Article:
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Proving 2^n>=(n+1)^2 by mathematical induction

  1. Feb 23, 2010 #1
    Hello, In this problem I am trying to Determine the exact set of natural numbers n for which the inequality 2^n>=(n+1)^2 holds. (equation (1))

    I have already dealt with the base case where n=6, (since the inequality does not hold for n<6), and so (1) holds for n=k, and I need to show that it holds for n=k+1. It's the algebra that I really can't figure out. I tried 2^(k+1)=2^k*2>=2*(k+1)^2 (by induction hypothesis).

    I need to get this in the form 2^(k+1)>=((k+1)+1)^2, but I have no idea how to get to this point from here. Any help would be much appreciated.
     
  2. jcsd
  3. Feb 23, 2010 #2
    Your induction hypothesis is wrong, you have to consider n=k+1 in both sides of the inequality that you have as the thesis, [tex]2^n\geq(n+1)^2[/tex], wich is what you are looking for.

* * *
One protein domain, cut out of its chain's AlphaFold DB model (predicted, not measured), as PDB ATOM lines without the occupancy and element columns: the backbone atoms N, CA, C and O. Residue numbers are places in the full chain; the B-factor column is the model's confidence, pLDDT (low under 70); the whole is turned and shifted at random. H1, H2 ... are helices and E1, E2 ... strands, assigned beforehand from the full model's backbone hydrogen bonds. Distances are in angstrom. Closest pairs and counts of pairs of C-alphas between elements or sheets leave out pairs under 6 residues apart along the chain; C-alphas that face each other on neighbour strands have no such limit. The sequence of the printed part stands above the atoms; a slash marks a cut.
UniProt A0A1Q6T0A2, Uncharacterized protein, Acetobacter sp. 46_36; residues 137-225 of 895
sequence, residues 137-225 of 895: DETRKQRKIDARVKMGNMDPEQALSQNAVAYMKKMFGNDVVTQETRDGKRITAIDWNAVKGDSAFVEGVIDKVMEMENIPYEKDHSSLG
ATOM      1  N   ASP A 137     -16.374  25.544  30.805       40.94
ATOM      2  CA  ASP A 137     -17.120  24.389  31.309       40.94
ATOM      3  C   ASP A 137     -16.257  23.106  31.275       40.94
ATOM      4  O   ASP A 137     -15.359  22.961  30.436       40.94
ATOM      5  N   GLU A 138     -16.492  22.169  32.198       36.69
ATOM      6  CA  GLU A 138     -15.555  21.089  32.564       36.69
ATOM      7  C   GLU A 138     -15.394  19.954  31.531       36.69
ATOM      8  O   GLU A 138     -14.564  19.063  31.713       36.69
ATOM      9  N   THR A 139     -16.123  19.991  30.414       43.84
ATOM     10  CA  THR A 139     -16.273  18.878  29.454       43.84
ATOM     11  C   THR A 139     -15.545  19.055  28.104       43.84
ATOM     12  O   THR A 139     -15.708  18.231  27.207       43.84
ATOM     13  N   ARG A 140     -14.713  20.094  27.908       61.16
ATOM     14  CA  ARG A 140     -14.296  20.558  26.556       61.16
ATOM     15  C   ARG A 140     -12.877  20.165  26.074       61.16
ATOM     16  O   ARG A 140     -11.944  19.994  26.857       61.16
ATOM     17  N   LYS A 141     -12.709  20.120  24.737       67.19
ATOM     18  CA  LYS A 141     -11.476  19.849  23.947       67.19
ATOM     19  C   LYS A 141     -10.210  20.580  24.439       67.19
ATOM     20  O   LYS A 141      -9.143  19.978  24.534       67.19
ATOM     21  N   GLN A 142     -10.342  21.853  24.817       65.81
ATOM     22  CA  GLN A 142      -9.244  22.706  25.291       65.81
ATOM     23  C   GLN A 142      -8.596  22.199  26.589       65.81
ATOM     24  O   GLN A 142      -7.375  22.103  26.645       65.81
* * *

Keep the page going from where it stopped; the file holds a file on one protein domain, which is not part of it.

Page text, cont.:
4. Feb 24, 2010 #3
    well I know you have to start with one side of the inequality by plugging in k+1 for n, and then manipulating it to the point where you can apply the induction hypothesis (2^n>=(n+1)^2) and then more manipulation to get to 2^(k+1)>=((k+1)+1)^2...I just dont know which side of the inequality to start with (2^(k+1) or ((k+1)+1)^2 and the necessary algebra to arrive at the conclusion.
     
  5. Feb 24, 2010 #4
    I don't usually do as you say, but for me it is much easier to put k+1 in both therms and try one of two things, to get to a true expression where the initial inequation is evident, or to try to get to the induction hypothesis from the initial equation also.

    In both of these ways I can always be sure to be getting the right thing because the initial inequation, that we assume as true, is always there.

    Try this way, if you get stuck in the algebra just ask.
     
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